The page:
Long gone are the days where we simply checked in and checked out of work. With the average American working 47 hours a week, and many working over 50, work isn’t just something we do, it is an indicator of who we are, who we spend our time with, and what problems we are interested in solving. Why then is it 16% of the global workforce is engaged, and only 17% here at home are engaged? If a prospective employee’s first touch point with a company isn’t someone who already works there, it is likely the job description on the career page or job board. This posting is intended to, as aptly named, describe the job. But when the average posting is floating around 500 words, how is it possible for one to understand what life they’re going to be living as a result of the job?
To fix this problem, the first thing we need to realize is that a perspective employee isn’t just signing up for a job and to work with our ‘incredible team of highly motivated, driven individuals that are rockstars both in and outside of the office’, they’re signing up for a way of life. When we understand that work and life isn’t ‘balanced’ like it used to be, and that we just live life, and work is a part of it.
Knowing this, here are three things your new-and-improved job description should include:
1. Video of members of the team an employee will be working with
It has never been easier than it is today to pull out a smart phone and snap a quick video. If we can show a job seeker what it is like in the office, what environment they’re going to be a part of, and who the members of the team are, the better they’ll be able to identify if your office and team is one they want to be a part of. Who does this well? Check out this video from Zappos – a company that has their culture dialed in for their employees.
In the video, consider getting team members to describe what a day in the life is like. How often are they in meetings? How many emails do they get in a day? Where do they go at lunch? What is performance management and feedback like? The more detail the better!
2. An understanding of what life is like outside of work
Is work at your company 9-5? 7-7? Or, like Jack Ma from Alibaba endorses, 9-9-6? It isn’t for me to suggest what is best for everyone, but for a job-seeker that may have a young family working at work that wants to prioritize balance, it may be a deal-breaker. In your new job description, be open about the actual hours worked (both in and outside of the office). If there is work that needs to be done at home or on the weekends, no problem! The key here is to manage expectations. One thing I’ve discovered is that disappointment is realized when expectations aren’t met.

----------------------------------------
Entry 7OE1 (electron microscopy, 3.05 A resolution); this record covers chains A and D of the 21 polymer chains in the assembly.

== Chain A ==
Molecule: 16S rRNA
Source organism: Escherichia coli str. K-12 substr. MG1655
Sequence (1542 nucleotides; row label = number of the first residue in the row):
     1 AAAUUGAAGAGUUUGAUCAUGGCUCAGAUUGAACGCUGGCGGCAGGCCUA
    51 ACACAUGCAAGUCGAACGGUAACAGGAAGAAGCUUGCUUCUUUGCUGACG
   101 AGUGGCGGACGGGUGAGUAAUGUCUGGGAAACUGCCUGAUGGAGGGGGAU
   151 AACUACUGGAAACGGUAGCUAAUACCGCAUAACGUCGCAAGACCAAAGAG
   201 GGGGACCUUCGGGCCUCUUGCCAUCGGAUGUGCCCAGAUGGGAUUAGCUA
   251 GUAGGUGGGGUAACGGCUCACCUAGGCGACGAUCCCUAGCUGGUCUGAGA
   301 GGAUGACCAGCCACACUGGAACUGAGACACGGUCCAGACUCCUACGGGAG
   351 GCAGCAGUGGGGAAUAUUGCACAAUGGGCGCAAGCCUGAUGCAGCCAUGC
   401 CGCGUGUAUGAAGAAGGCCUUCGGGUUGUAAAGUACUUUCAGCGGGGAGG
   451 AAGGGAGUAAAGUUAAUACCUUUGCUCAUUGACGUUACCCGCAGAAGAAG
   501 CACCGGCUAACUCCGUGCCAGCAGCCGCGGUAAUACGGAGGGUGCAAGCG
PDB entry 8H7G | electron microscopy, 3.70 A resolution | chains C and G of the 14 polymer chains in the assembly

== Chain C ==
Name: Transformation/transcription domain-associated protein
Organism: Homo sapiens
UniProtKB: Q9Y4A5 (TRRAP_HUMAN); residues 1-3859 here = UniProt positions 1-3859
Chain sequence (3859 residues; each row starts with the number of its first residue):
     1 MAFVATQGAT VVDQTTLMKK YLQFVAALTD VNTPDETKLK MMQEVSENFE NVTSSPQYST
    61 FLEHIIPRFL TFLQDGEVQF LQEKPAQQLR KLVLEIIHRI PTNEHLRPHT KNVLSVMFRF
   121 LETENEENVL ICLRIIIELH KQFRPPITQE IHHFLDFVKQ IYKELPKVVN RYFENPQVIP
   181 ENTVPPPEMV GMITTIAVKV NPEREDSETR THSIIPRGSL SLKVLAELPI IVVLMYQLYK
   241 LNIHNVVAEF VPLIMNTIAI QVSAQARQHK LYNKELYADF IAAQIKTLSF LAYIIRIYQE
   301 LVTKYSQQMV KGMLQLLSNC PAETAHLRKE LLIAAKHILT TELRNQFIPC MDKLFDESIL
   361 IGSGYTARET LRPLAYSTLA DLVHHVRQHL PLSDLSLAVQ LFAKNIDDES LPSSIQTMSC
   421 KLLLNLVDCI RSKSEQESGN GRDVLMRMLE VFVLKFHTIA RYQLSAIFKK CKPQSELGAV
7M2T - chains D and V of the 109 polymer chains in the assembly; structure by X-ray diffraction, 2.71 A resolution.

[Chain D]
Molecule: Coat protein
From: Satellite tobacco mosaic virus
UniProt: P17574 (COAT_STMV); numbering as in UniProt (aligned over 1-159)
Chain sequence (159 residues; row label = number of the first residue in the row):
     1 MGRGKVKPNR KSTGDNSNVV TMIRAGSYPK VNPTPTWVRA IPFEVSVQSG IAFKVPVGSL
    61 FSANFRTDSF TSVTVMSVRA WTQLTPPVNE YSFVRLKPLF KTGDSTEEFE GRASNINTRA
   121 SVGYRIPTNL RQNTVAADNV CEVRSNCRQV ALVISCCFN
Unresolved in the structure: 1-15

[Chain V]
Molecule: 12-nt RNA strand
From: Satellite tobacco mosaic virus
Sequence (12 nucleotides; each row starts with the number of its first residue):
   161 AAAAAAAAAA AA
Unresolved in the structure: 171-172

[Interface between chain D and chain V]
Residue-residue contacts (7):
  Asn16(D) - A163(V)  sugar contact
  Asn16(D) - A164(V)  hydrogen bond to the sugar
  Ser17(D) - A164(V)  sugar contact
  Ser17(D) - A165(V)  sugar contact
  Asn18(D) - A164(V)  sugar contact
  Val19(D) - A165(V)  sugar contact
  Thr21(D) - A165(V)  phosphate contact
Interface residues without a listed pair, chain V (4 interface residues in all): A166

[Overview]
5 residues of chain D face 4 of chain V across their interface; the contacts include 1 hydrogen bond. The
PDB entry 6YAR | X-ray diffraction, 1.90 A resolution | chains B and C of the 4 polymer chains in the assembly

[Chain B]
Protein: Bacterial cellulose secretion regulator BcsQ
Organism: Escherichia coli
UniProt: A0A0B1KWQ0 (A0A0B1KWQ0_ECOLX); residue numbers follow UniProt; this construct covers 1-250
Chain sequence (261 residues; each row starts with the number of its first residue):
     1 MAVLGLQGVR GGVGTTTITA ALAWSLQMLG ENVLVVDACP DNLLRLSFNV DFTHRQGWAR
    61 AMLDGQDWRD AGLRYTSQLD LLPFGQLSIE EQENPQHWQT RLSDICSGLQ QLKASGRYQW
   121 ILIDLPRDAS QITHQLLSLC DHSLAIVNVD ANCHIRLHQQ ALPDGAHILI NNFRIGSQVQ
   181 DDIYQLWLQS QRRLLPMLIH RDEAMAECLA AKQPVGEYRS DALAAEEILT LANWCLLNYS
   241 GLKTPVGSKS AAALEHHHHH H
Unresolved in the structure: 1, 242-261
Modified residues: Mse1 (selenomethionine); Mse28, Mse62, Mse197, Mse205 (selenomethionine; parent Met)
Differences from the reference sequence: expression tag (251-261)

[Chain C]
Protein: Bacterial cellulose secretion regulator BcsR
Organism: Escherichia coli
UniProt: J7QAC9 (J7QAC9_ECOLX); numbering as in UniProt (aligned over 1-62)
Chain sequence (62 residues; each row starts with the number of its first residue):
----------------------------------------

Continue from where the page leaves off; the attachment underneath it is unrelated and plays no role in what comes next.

When we are proactive about what the hours of work are, and what commitments outside of work hours might be (volunteering, community work, events, etc.) we can truly start to attract the people that aren’t just interested in our team and office (see tip 1), but the life they’re going to be living as well.
3. Talk about the experience in addition to perks and benefits of the job
I haven’t yet met someone who doesn’t like the perks and benefits, but when the ping pong table, keg, open office, and dog are advertised to someone who doesn’t play ping pong, is sober, would rather work by themselves, and is allergic to dogs, we know we’ve missed the mark. If in addition to the perks, we talk about leadership, how people are managed, what the company stands for or against, we start to manage expectations earlier. Take Nike for example, when they endorsed Colin Kaepernick they took a stand for who they were and what they were against. Gillette did the same with their ‘best a man can get’ commercial in early 2019. Both are polarizing, which is key in identifying who is going to be aligned with the company, and who isn’t.
It isn’t just about the perks of our company (as great as they can be), it is about the experience they have while they’re there. Remember: perks attract talent, experience keeps it.
Never before has work been a bigger identifier of who we are than it is today. We’re working more now than we have in decades and technology has blurred the lines of work-life and home-life, creating integration like never before. If we’re going to attract and retain the best people for our company, it is time we started to tell a better story, and actually describe the job, much like the job description suggests.
What are you doing June 4? Join us for a webinar on workplace culture. I’ll discuss difference between optimized and best culture, and work through an action plan to discover not only what an optimized culture looks like, but how to take key steps in building a place where company and employee are aligned. Register for the webinar: Workplace Cultures: Optimized is the New ‘Best’.